Parents of patient with obsessive-compulsive disorder

Psychological Medicine (Impact Factor: 5.43). 12/1983; 13(4):807-11. DOI: 10.1017/S0033291700051515
Source: PubMed

ABSTRACT Family histories obtained from 27 patients with obsessive-compulsive disorder failed to find a single parent with the disorder. To augment the family history data the Leyton Obsessional Inventory was completed by a subset of 10 patients and by their 20 parents. Although as a group parents showed lower Leyton Obsessional Inventory symptom scores than their obsessional offspring, 3 parents who had not been identified by family history were distinguished by high symptom scores in the absence of significant resistance or interference.

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    • "Note: CBFT = cognitive-behavioral family-based therapy; CDI = Children's Depression Inventory (Kovacs, 1992); MASC = Multidimensional Anxiety Scale for Children (March, 1997); NIMH GOCS = National Institute of Mental Health Global Obsessive-Compulsive Scale (Insel et al., 1983); Improvement = NIMH GOCS improvement ratings (i.e., not available at pretreatment; Insel et al., 1983); NA = not applicable. Main effect for time is denoted by asterisks beside the measure name. "
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    ABSTRACT: To evaluate the relative efficacy of (1) individual cognitive-behavioral family-based therapy (CBFT); (2) group CBFT; and (3) a waitlist control group in the treatment of childhood obsessive-compulsive disorder (OCD). This study, conducted at a university clinic in Brisbane, Australia, involved 77 children and adolescents with OCD who were randomized to individual CBFT, group CBFT, or a 4- to 6-week waitlist control condition. Children were assessed before and after treatment and at 3 months and 6 months following the completion of treatment using diagnostic interviews, symptom severity interviews, and self-report measures. Parental distress, family functioning, sibling distress, and levels of accommodation to OCD demands were also assessed. Active treatment involved a manualized 14-week cognitive-behavioral protocol, with parental and sibling components. By an evaluable patient analysis, statistically and clinically significant pretreatment-to-posttreatment change occurred in OCD diagnostic status and severity across both individual and group CBFT, with no significant differences in improvement ratings between these conditions. There were no significant changes across measures for the waitlist condition. Treatment gains were maintained up to 6 months of follow-up. Contrary to previous findings and expectations, group CBFT is as effective in reducing OCD symptoms for children and adolescents as individual treatment. Findings support the efficacy and durability of CBFT in treating childhood OCD.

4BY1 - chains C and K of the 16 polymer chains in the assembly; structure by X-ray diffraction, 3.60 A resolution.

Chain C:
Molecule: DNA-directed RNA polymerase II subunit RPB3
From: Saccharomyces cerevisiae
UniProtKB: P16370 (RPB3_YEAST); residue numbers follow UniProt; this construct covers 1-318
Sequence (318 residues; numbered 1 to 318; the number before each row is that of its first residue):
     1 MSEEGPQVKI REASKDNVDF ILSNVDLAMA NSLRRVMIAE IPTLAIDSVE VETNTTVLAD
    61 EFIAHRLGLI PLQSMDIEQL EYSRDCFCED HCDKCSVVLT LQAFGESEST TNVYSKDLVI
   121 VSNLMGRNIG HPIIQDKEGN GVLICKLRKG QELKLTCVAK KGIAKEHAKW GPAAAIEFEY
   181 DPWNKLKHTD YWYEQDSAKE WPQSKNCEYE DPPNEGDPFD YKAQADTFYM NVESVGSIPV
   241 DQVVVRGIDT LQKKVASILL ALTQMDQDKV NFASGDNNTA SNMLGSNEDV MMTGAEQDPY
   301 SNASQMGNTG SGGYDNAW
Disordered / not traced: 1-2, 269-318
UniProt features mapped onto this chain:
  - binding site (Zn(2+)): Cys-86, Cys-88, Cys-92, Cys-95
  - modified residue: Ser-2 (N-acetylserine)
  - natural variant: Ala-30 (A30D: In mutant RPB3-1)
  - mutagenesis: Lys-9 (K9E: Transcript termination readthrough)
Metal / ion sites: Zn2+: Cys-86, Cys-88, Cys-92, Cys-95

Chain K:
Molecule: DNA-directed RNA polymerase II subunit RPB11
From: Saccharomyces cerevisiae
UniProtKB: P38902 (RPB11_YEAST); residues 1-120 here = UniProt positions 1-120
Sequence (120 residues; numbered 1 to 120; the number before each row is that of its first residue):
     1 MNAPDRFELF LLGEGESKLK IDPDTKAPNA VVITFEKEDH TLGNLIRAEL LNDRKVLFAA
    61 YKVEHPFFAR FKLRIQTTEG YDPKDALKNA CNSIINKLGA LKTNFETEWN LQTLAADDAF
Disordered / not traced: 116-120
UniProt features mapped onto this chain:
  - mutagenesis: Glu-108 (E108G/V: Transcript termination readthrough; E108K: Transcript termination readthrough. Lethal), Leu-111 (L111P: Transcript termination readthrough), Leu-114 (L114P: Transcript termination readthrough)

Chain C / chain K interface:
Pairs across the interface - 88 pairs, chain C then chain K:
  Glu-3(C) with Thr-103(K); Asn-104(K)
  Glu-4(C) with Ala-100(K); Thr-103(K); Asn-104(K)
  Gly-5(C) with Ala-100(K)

Journal of the American Academy of Child & Adolescent Psychiatry 02/2004; 43(1):46-62. DOI:10.1097/00004583-200401000-00014 · 6.35 Impact Factor
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    ABSTRACT: The nature of the relationship between obsessive-compulsive personality and obsessive-compulsive disorder has been the subject of considerable debate. The present article dealt with clinical opinion and reviewed empirical data bearing on this issue. It was concluded that, although the two clinical entities bear a surface similarity in terms of shared behavioral features and defenses, obsessive-compulsive personality is neither a necessary nor sufficient factor in the development of obsessive-compulsive disorder, though the latter appears to be more frequently associated with premorbid obsessive-compulsive personality patterns than with other personality patterns. Suggestions for future research study are made.
    The Journal of Psychology Interdisciplinary and Applied 04/1987; 121(2):137-48. DOI:10.1080/00223980.1987.9712651 · 0.86 Impact Factor
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    ABSTRACT: The first-degree relatives of 50 obsessive-compulsive patients and those of matched controls completed the General Health Questionnaire (GHQ) and the Leyton Obsessional Inventory (LOI). Relatives who were identified as possible 'cases' by their high GHQ scores, or by their own or informant relatives' reports, were interviewed using the Schedule for Affective Disorders and Schizophrenia. Index relatives had a significantly higher lifetime prevalence of mental illness (36%) than had those of controls (17%), due mainly to an excess of depressive and neurotic disorders. However, only one relative from each group was diagnosed as having definite obsessive-compulsive neurosis. In addition, the LOI scores were similar for the index and control relatives.
    The British Journal of Psychiatry 11/1987; 151(4):528-34. DOI:10.1192/bjp.151.4.528 · 7.34 Impact Factor
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Dennis L Murphy